Beliefs Mark Silk: Spiritual Politics Opinion


Fundamentals.gifThe ever-enjoyable Hartford Courant columnist Susan Campbell, who comes from so far back in the woods of southwest Missouri that even the Episcopalians handle snakes (OK, that’s a joke), offers a useful little primer on fundamentalism today for a readership that for the most part has never seen it up close and personal. Her point, in so many words, is that Sarah Palin is “is no more a fundamentalist than Barack Obama is a Muslim.” But while it takes one to know one, and Susan used to be one, I’m not so sure the parallel holds. Obama, who has tenuous Muslim antecedents through his father and stepfather, made a public profession of faith in a United Church of Christ church, which he attended until the events of this past Spring led him to sever his membership.
About Sarah Palin’s actual religious beliefs we know precious little. By the criteria of orthodoxy laid out in the early 20th-century pamphlets,”The Fundamentals,” she may be a fundamentalist. On the other hand, if you think that Pentecostals, with their focus on the works of the Holy Spirit, cannot be fundamentalists, then her more than three-decades’ association with the Wasilla Assembly of God would presumably preclude her from being one. She now mostly attends, but says she does not belong to, the Wasilla Bible Church–but are there no fundamentalists in non-denominationalist Bible churches?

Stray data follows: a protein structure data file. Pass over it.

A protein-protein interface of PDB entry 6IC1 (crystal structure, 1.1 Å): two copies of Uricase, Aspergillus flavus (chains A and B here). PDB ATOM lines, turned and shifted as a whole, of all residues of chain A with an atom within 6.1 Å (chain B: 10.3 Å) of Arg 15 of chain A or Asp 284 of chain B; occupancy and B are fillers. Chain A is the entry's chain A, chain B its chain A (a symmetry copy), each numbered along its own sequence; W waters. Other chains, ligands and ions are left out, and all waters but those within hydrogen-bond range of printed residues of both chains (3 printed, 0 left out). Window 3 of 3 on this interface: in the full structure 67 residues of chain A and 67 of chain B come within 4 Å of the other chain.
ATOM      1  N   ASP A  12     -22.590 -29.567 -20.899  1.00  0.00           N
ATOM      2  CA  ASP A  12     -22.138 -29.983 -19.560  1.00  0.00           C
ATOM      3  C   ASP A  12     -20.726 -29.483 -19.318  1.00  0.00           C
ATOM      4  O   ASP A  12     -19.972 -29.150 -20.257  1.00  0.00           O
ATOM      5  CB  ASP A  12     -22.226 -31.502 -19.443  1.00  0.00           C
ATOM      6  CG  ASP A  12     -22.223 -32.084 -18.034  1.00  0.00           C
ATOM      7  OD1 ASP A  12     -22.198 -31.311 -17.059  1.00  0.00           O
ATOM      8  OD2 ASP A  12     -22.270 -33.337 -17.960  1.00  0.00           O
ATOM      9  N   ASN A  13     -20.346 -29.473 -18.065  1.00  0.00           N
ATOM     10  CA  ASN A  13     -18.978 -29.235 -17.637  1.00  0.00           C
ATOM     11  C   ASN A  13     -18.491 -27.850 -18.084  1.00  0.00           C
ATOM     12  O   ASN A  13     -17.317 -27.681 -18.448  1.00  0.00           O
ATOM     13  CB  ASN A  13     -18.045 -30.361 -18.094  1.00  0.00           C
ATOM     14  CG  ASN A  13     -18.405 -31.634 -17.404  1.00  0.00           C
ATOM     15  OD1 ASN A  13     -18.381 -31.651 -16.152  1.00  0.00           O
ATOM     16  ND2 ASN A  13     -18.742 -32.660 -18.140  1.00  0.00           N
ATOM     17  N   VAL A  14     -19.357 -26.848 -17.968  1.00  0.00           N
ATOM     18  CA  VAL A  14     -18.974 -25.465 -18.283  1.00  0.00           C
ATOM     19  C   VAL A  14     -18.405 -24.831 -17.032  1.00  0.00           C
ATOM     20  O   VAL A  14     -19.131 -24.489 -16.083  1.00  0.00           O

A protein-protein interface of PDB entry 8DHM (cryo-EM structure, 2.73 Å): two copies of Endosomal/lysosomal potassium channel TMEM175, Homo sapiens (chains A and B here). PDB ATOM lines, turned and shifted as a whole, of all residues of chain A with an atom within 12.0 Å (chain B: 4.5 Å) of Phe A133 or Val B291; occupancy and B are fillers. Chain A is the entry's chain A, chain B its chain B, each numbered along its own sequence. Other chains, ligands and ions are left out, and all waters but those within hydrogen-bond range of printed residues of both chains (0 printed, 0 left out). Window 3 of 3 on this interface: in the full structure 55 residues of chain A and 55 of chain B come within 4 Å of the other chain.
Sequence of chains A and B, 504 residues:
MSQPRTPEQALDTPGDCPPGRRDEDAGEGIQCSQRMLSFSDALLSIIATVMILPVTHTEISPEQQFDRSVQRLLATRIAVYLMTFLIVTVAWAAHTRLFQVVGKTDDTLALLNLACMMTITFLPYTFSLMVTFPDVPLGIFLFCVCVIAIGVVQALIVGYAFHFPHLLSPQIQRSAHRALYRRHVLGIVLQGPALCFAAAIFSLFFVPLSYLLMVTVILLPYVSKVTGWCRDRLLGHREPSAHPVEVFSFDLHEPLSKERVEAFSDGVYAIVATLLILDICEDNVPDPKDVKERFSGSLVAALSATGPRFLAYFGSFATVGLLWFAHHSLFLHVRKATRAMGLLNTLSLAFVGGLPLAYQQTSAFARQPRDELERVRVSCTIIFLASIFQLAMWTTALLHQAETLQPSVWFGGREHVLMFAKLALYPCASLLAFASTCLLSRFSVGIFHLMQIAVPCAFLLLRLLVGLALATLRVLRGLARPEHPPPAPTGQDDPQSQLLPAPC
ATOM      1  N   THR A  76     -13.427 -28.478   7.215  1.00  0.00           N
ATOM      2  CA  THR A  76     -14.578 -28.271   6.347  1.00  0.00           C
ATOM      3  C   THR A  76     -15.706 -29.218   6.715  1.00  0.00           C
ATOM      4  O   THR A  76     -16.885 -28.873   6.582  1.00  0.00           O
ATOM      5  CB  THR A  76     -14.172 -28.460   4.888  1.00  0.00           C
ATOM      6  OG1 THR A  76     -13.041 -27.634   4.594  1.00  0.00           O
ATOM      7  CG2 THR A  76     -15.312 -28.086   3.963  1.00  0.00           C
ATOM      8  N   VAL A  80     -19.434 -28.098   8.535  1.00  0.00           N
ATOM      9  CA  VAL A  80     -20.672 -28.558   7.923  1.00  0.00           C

As a general term of opprobrium, “fundamentalist” is used today to tar hard-core believers of all sorts. But some of the latter–such as the polygamous Fundamentalist Church of Jesus Christ of Latter-day Saints–wear the badge with honor. Sam Hill, the grand old man of Southern religious history, likes to distinguish fundamentalism from evangelicalism as head religion vs. heart religion. Since I’ve really got no idea what’s in Sarah Palin’s head doctrinally, or how important it is to her, on the question of her fundamentalism I’m calling myself agnostic.

About the author

Mark Silk

Mark Silk is Professor of Religion in Public Life at Trinity College and director of the college's Leonard E. Greenberg Center for the Study of Religion in Public Life. He is a Contributing Editor of the Religion News Service

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